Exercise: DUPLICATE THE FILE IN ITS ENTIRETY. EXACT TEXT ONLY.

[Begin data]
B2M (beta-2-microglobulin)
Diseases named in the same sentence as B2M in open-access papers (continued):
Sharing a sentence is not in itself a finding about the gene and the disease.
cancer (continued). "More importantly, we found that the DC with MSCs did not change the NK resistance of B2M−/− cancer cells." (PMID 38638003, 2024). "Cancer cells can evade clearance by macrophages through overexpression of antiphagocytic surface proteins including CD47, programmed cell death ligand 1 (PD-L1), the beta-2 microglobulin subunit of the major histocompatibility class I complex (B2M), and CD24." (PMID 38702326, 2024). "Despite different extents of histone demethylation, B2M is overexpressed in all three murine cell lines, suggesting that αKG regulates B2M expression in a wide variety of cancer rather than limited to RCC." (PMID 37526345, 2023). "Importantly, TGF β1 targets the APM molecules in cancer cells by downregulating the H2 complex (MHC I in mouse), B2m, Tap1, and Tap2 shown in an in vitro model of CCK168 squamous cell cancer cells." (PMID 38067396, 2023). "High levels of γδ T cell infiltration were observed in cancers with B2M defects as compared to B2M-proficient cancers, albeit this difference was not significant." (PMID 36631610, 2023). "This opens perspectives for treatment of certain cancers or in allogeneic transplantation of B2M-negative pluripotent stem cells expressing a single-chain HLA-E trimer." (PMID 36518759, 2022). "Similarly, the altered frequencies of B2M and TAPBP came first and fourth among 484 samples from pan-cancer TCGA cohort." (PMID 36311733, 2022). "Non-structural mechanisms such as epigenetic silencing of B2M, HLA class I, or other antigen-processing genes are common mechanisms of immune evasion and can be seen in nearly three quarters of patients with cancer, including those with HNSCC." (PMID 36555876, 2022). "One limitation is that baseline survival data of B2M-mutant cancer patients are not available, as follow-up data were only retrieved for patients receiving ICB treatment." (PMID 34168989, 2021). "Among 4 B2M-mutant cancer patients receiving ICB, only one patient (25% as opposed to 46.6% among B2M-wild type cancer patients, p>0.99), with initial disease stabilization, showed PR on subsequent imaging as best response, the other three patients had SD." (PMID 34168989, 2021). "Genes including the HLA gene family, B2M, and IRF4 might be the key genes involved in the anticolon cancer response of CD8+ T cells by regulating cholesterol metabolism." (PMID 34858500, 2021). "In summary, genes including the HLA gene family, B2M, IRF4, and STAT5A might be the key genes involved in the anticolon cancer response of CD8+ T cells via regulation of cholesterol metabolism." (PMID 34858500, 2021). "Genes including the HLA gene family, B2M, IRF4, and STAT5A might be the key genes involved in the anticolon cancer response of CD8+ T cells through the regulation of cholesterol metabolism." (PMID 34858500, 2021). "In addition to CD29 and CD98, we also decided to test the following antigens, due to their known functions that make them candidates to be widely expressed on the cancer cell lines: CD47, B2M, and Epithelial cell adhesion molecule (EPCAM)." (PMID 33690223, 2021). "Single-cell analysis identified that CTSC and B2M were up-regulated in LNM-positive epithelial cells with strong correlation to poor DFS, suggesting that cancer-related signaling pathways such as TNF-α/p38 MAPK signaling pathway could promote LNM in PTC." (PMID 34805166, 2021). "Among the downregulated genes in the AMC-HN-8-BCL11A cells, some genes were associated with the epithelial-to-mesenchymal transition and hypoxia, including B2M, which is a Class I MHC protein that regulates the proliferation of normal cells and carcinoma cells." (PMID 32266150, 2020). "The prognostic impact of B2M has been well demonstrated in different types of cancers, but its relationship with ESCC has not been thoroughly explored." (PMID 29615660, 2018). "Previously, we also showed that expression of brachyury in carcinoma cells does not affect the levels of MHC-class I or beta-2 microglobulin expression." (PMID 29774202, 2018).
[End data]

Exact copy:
B2M (beta-2-microglobulin)
Diseases named in the same sentence as B2M in open-access papers (continued):
Sharing a sentence is not in itself a finding about the gene and the disease.
cancer (continued). "More importantly, we found that the DC with MSCs did not change the NK resistance of B2M−/− cancer cells." (PMID 38638003, 2024). "Cancer cells can evade clearance by macrophages through overexpression of antiphagocytic surface proteins including CD47, programmed cell death ligand 1 (PD-L1), the beta-2 microglobulin subunit of the major histocompatibility class I complex (B2M), and CD24." (PMID 38702326, 2024). "Despite different extents of histone demethylation, B2M is overexpressed in all three murine cell lines, suggesting that αKG regulates B2M expression in a wide variety of cancer rather than limited to RCC." (PMID 37526345, 2023). "Importantly, TGF β1 targets the APM molecules in cancer cells by downregulating the H2 complex (MHC I in mouse), B2m, Tap1, and Tap2 shown in an in vitro model of CCK168 squamous cell cancer cells." (PMID 38067396, 2023). "High levels of γδ T cell infiltration were observed in cancers with B2M defects as compared to B2M-proficient cancers, albeit this difference was not significant." (PMID 36631610, 2023). "This opens perspectives for treatment of certain cancers or in allogeneic transplantation of B2M-negative pluripotent stem cells expressing a single-chain HLA-E trimer." (PMID 36518759, 2022). "Similarly, the altered frequencies of B2M and TAPBP came first and fourth among 484 samples from pan-cancer TCGA cohort." (PMID 36311733, 2022). "Non-structural mechanisms such as epigenetic silencing of B2M, HLA class I, or other antigen-processing genes are common mechanisms of immune evasion and can be seen in nearly three quarters of patients with cancer, including those with HNSCC." (PMID 36555876, 2022). "One limitation is that baseline survival data of B2M-mutant cancer patients are not available, as follow-up data were only retrieved for patients receiving ICB treatment." (PMID 34168989, 2021). "Among 4 B2M-mutant cancer patients receiving ICB, only one patient (25% as opposed to 46.6% among B2M-wild type cancer patients, p>0.99), with initial disease stabilization, showed PR on subsequent imaging as best response, the other three patients had SD." (PMID 34168989, 2021). "Genes including the HLA gene family, B2M, and IRF4 might be the key genes involved in the anticolon cancer response of CD8+ T cells by regulating cholesterol metabolism." (PMID 34858500, 2021). "In summary, genes including the HLA gene family, B2M, IRF4, and STAT5A might be the key genes involved in the anticolon cancer response of CD8+ T cells via regulation of cholesterol metabolism." (PMID 34858500, 2021). "Genes including the HLA gene family, B2M, IRF4, and STAT5A might be the key genes involved in the anticolon cancer response of CD8+ T cells through the regulation of cholesterol metabolism." (PMID 34858500, 2021). "In addition to CD29 and CD98, we also decided to test the following antigens, due to their known functions that make them candidates to be widely expressed on the cancer cell lines: CD47, B2M, and Epithelial cell adhesion molecule (EPCAM)." (PMID 33690223, 2021). "Single-cell analysis identified that CTSC and B2M were up-regulated in LNM-positive epithelial cells with strong correlation to poor DFS, suggesting that cancer-related signaling pathways such as TNF-α/p38 MAPK signaling pathway could promote LNM in PTC." (PMID 34805166, 2021). "Among the downregulated genes in the AMC-HN-8-BCL11A cells, some genes were associated with the epithelial-to-mesenchymal transition and hypoxia, including B2M, which is a Class I MHC protein that regulates the proliferation of normal cells and carcinoma cells." (PMID 32266150, 2020). "The prognostic impact of B2M has been well demonstrated in different types of cancers, but its relationship with ESCC has not been thoroughly explored." (PMID 29615660, 2018). "Previously, we also showed that expression of brachyury in carcinoma cells does not affect the levels of MHC-class I or beta-2 microglobulin expression." (PMID 29774202, 2018).